• Split the DataFrame by well using unique values in the well name column
    • For each group/well use Agile Scientific’s Bruges ‘s Backus average to upscale all curves individually
    • Add the upscaled curves back to the DataFrame

Matt Hall, (organizer), told me during a breakfast chat on the first day of the sprint that this tutorial would be a very good to have since it is one of the most requested examples by neophyte users of the Bruges library; I was happy to oblige.

The code for the most important bit, the last two items in the above list, is included below:

# Define parameters for the Backus filter
lb = 40   # Backus length in meters
dz = 1.0  # Log sampling interval in meters

# Do the upscaling work
wells_bk = pd.DataFrame()
grouped = wells['well'].unique()  
for well in grouped:
    new_df = pd.DataFrame()
    Vp = np.array(wells.loc[wells['well'] == well, 'Vp'])
    Vs = np.array(wells.loc[wells['well'] == well, 'Vs'])
    rhob = np.array(wells.loc[wells['well'] == well, 'RHOB'])
    Vp_bks, Vs_bks, rhob_bks = br.rockphysics.backus(Vp, Vs, rhob, lb, dz)
    new_df['Vp_bk'] = Vp_bks
    new_df['Vs_bk'] = Vs_bks
    new_df['rhob_bk'] = rhob_bks
    wells_bk = pd.concat([wells_bk, new_df])

# Add to the input DataFrame
wells_final = (np.concatenate((wells.values, wells_bk.values), axis=1))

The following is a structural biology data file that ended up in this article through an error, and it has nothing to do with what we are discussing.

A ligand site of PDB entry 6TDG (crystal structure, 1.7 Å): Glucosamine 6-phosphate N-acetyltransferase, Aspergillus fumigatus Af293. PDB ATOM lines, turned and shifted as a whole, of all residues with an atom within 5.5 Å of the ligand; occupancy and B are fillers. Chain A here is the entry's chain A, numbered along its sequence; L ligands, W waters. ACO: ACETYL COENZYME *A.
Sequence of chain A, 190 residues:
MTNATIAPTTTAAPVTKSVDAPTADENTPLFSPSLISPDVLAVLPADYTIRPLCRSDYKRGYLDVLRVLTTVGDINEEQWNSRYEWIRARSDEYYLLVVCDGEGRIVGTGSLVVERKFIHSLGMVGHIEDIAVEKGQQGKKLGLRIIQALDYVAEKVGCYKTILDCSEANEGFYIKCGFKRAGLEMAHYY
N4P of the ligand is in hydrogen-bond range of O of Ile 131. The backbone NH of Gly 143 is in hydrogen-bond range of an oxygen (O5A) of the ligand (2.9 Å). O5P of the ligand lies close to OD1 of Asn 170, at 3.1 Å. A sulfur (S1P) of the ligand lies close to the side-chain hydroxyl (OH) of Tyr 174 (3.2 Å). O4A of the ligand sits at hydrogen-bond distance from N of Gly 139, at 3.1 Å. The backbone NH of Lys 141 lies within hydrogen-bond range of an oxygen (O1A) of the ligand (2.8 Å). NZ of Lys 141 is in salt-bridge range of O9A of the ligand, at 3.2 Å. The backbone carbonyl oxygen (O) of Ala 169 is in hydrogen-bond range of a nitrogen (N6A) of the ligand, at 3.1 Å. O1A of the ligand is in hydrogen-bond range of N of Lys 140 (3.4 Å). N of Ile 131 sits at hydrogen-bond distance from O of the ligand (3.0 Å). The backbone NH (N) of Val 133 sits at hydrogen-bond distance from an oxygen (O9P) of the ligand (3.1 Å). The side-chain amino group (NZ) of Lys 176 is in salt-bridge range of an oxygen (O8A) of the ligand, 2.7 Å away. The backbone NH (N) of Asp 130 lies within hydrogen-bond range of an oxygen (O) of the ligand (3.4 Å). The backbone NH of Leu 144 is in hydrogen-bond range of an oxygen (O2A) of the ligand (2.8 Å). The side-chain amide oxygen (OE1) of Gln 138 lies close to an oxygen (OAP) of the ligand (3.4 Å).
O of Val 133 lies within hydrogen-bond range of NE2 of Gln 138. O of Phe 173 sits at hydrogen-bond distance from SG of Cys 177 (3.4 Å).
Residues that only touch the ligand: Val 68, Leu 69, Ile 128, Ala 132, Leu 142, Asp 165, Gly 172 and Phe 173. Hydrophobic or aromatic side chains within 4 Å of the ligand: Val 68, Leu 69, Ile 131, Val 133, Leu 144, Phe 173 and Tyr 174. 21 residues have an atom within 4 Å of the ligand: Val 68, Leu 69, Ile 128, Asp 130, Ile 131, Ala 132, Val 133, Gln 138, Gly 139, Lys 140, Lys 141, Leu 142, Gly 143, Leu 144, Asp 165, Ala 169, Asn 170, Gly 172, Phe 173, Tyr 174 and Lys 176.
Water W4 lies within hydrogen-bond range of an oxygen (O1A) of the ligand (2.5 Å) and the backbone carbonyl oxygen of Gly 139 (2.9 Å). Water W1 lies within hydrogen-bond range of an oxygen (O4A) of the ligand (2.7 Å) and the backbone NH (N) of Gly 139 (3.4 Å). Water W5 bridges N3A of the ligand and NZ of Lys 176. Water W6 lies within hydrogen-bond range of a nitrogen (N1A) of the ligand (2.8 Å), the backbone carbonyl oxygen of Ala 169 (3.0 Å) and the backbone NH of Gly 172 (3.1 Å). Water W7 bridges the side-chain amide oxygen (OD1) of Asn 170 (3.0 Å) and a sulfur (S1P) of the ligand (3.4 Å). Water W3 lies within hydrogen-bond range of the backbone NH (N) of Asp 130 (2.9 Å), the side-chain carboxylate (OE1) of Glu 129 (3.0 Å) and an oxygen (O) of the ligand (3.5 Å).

cols = list(wells) + list(wells_bk) 
wells_final_df = pd.DataFrame(wells_final, columns=cols)

And here is a plot comparing the raw and upscaled Vp and Vs logs for one of the wells:


Please check the notebook if you want to try the full example.

Geophysics Python sprint 2018 – day 2 and beyond, part II

In the last post I wrote about what Volodymyr and I worked on during a good portion of day two of the sprint in October, and continued to work on upon our return to Calgary.

In addition to that I also continued to work on a notebook example, started in day one, demonstrating on how to upscale sonic and density logs from more than one log at a time using Bruges ‘ backusand Panda’s groupby. This will be the focus of a future post.

The final thing I did was to write, and test an error_flag function for Bruges. The function calculates the difference between a predicted and a real curve; it flags errors in prediction if the difference between the curves exceeds a user-defined distance (in standard deviation units) from the mean difference. Another option available is to check whether the curves have opposite slopes (for example one increasing, the other decreasing within a specific interval). The result is a binary error log that can then be used to generate QC plots, to evaluate the performance of the prediction processes in a more (it is my hope) insightful way.

The inspiration for this stems from a discussion over coffee I had 5 or 6 years ago with Glenn Larson, a Geophysicist at Devon Energy, about the limitations of (and alternatives to) using a single global score when evaluating the result of seismic inversion against wireline well logs (the ground truth). I’d been holding that in the back of my mind for years, then finally got to it last Fall.


Summary statistics can also be calculated by stratigraphic unit, as demonstrated in the accompanying Jupyter Notebook.

Geophysics Python sprint 2018 – day 2 and beyond, part I

In my last post I wrote about what I did on day one of the Geophysics sprint run by Agile Scientific in Santa Ana two weeks ago.